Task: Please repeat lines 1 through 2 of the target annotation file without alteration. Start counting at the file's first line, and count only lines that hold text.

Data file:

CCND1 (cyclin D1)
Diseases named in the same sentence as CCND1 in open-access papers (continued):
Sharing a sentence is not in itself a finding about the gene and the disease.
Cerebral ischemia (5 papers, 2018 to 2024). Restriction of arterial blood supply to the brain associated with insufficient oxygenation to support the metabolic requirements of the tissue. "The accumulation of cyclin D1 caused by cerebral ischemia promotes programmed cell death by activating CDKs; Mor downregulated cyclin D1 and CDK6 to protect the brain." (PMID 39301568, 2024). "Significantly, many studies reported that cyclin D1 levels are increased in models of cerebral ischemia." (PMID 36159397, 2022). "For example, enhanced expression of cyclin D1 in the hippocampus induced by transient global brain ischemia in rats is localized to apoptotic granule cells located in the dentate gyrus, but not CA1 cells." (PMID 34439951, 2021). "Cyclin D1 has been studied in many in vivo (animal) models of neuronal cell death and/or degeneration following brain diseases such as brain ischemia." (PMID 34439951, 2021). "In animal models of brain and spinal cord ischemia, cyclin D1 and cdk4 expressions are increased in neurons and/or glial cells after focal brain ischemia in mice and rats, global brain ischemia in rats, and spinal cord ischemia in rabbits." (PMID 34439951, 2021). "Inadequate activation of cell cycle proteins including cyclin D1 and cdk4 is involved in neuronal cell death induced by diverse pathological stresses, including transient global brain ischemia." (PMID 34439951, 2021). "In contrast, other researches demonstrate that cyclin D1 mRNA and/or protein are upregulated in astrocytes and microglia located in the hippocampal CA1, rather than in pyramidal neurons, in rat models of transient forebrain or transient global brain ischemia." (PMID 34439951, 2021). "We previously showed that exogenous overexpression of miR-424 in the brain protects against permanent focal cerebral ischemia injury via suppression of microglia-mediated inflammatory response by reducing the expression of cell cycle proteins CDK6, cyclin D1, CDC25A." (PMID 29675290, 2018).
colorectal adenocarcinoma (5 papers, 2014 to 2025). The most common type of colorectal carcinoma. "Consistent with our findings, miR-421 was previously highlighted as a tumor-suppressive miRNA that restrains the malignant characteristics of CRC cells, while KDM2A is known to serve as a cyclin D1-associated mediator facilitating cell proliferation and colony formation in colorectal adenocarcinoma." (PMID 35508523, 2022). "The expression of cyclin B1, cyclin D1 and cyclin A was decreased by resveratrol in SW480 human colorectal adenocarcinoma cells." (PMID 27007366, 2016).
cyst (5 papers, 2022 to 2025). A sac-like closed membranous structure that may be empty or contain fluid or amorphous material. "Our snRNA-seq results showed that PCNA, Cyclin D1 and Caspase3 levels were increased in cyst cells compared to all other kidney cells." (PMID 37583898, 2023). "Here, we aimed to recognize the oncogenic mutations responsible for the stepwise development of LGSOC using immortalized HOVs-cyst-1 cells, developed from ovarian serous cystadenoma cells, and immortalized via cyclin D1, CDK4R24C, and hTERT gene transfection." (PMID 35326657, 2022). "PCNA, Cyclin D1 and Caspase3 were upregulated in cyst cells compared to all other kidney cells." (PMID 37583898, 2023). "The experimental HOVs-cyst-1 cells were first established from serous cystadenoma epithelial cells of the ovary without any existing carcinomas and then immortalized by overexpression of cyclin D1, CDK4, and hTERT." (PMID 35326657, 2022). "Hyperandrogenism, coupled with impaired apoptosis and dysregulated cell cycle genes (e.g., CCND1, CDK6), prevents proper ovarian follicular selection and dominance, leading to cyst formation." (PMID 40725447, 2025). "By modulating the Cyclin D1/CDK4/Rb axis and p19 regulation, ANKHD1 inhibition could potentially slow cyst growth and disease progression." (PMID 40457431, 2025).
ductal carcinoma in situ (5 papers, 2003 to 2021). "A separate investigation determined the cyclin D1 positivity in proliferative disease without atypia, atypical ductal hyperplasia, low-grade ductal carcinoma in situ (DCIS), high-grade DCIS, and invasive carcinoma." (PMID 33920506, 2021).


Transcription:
CCND1 (cyclin D1)
Diseases named in the same sentence as CCND1 in open-access papers (continued):